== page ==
"Instead of accelerating AOL's broadband push, [Time Warner] slowed it," stated Case in an online chat at WashingtonPost.com, one day after The Washington Post ran an essay by Case in which he advocated undoing the AOL/Time Warner merger that he had engineered six years earlier.
"Most people in the industry think it is odd--and a mistake--that Time Warner Cable continued to offer its own Roadrunner service instead of moving to AOL which is a better known brand with a wider range of services," Case said in the chat. Case--who resigned from the company's board in October, but still owns about $250 million worth of Time Warner stock--personalized many of his complaints. Time Warner's failure to migrate Roadrunner users to AOL broadband "was a big disappointment for me," he griped. And, he lamented, Yahoo!'s dominance in terms of traffic share "is hard for me to see."
As to his own failure to advance change while at Time Warner, where he served as chairman until July 2003, he offered: "It is hard to push for strategic moves when none of the businesses report to you."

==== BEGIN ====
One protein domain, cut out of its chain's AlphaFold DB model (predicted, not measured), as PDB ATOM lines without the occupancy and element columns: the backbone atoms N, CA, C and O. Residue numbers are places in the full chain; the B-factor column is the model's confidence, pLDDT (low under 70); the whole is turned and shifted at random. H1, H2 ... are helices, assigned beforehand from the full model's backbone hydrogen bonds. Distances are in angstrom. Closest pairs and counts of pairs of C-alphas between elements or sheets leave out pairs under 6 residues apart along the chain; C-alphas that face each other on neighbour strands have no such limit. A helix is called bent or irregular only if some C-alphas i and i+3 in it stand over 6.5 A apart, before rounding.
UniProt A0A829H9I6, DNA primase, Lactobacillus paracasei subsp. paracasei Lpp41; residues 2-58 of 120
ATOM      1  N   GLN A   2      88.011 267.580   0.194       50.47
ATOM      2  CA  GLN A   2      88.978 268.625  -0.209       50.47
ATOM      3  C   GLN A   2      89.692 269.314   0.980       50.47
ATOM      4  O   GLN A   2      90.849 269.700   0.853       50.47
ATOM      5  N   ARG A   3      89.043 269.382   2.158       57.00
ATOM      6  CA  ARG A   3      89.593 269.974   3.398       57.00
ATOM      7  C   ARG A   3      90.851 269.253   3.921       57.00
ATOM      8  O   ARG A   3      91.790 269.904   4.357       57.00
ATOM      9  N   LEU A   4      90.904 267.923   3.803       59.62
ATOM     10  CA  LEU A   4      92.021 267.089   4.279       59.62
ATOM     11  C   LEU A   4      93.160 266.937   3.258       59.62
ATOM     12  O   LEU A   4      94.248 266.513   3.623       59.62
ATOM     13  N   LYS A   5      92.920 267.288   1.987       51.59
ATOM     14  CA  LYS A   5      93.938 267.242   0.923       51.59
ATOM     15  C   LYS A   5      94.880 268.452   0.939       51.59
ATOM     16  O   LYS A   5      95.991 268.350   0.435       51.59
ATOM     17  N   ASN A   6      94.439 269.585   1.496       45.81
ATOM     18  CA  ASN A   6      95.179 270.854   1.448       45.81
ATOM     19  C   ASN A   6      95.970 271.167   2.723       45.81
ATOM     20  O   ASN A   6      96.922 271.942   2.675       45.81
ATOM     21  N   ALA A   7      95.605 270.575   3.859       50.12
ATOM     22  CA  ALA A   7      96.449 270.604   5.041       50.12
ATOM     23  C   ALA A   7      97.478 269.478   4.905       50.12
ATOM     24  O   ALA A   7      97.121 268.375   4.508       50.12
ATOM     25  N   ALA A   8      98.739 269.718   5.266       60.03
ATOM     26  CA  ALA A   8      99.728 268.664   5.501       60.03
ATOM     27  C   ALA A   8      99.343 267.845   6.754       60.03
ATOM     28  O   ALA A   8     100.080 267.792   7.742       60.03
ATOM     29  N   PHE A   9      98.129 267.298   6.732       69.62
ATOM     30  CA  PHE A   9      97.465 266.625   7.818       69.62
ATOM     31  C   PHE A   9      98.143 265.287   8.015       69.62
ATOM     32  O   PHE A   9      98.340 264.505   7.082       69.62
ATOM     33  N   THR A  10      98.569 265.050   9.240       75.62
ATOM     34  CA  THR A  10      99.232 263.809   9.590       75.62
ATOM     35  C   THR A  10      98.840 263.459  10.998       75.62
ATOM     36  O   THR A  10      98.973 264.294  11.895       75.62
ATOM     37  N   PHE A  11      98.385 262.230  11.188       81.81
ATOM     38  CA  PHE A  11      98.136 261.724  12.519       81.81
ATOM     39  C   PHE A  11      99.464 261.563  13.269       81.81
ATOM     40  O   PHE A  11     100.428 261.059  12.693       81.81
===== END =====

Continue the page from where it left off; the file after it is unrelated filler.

Case's comments come at a time when the battle for the future of AOL has become increasingly contentious. Not only are Microsoft and Google each vying to partner with AOL, but Time Warner board member Carl Icahn escalated his attempt to force Time Warner to spin off the company. Two weeks ago, the aggressive financier hired investment bank Lazard to explore strategic options for Time Warner.
In his essay on Sunday, and again in Monday's chat, Case repeatedly said that AOL would be better off on its own than as part of the Time Warner conglomerate. "Obviously I was a big believer in convergence and a big believer in cross-divisional collaboration to drive innovation and growth. ... But it has not happened, and I have reluctantly concluded it will not happen," he stated in the chat. "Plan A didn't work--let's admit that and move to Plan B."
Analyst Mark Stahlman of Caris & Co. chimed in Monday, with a report stating that Time Warner shareholders "would be best served" if AOL was independent.
But the report also concluded that this scenario was "unlikely." Rather, Stahlman stated that a joint venture between AOL and Microsoft "is likely to be a positive move for Microsoft"--which, the report states, "needs a jolt of new momentum in its online services business."
A possible Microsoft-AOL deal would mean that Google--which currently powers AOL's search engine--will lose a good chunk of cash; around 11 percent of Google's revenue in the first half of the year came from AOL. But the report also predicted that Google is in a good position to recover, as it expands into new fields.